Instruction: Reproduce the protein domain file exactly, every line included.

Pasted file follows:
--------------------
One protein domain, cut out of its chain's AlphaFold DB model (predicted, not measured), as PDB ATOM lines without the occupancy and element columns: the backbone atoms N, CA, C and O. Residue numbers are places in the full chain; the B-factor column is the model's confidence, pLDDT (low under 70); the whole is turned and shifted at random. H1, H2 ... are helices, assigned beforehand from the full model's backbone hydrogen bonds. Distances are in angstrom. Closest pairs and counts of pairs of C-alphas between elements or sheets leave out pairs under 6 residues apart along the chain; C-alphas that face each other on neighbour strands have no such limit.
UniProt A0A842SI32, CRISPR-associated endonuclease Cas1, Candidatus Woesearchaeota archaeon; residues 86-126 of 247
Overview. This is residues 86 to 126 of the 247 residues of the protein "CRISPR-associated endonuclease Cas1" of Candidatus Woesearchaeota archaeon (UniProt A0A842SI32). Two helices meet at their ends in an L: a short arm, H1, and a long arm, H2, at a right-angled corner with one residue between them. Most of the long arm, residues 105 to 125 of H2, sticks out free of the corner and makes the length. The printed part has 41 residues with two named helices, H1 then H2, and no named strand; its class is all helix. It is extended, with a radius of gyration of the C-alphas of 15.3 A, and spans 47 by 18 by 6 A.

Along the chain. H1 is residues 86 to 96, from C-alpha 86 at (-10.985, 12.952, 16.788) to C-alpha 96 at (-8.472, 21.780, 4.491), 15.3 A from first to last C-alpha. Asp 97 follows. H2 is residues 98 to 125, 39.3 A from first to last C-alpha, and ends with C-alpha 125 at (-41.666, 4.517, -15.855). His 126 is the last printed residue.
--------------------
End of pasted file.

One protein domain, cut out of its chain's AlphaFold DB model (predicted, not measured), as PDB ATOM lines without the occupancy and element columns: the backbone atoms N, CA, C and O. Residue numbers are places in the full chain; the B-factor column is the model's confidence, pLDDT (low under 70); the whole is turned and shifted at random. H1, H2 ... are helices, assigned beforehand from the full model's backbone hydrogen bonds. Distances are in angstrom. Closest pairs and counts of pairs of C-alphas between elements or sheets leave out pairs under 6 residues apart along the chain; C-alphas that face each other on neighbour strands have no such limit.
UniProt A0A842SI32, CRISPR-associated endonuclease Cas1, Candidatus Woesearchaeota archaeon; residues 86-126 of 247
Overview. This is residues 86 to 126 of the 247 residues of the protein "CRISPR-associated endonuclease Cas1" of Candidatus Woesearchaeota archaeon (UniProt A0A842SI32). Two helices meet at their ends in an L: a short arm, H1, and a long arm, H2, at a right-angled corner with one residue between them. Most of the long arm, residues 105 to 125 of H2, sticks out free of the corner and makes the length. The printed part has 41 residues with two named helices, H1 then H2, and no named strand; its class is all helix. It is extended, with a radius of gyration of the C-alphas of 15.3 A, and spans 47 by 18 by 6 A.

Along the chain. H1 is residues 86 to 96, from C-alpha 86 at (-10.985, 12.952, 16.788) to C-alpha 96 at (-8.472, 21.780, 4.491), 15.3 A from first to last C-alpha. Asp 97 follows. H2 is residues 98 to 125, 39.3 A from first to last C-alpha, and ends with C-alpha 125 at (-41.666, 4.517, -15.855). His 126 is the last printed residue.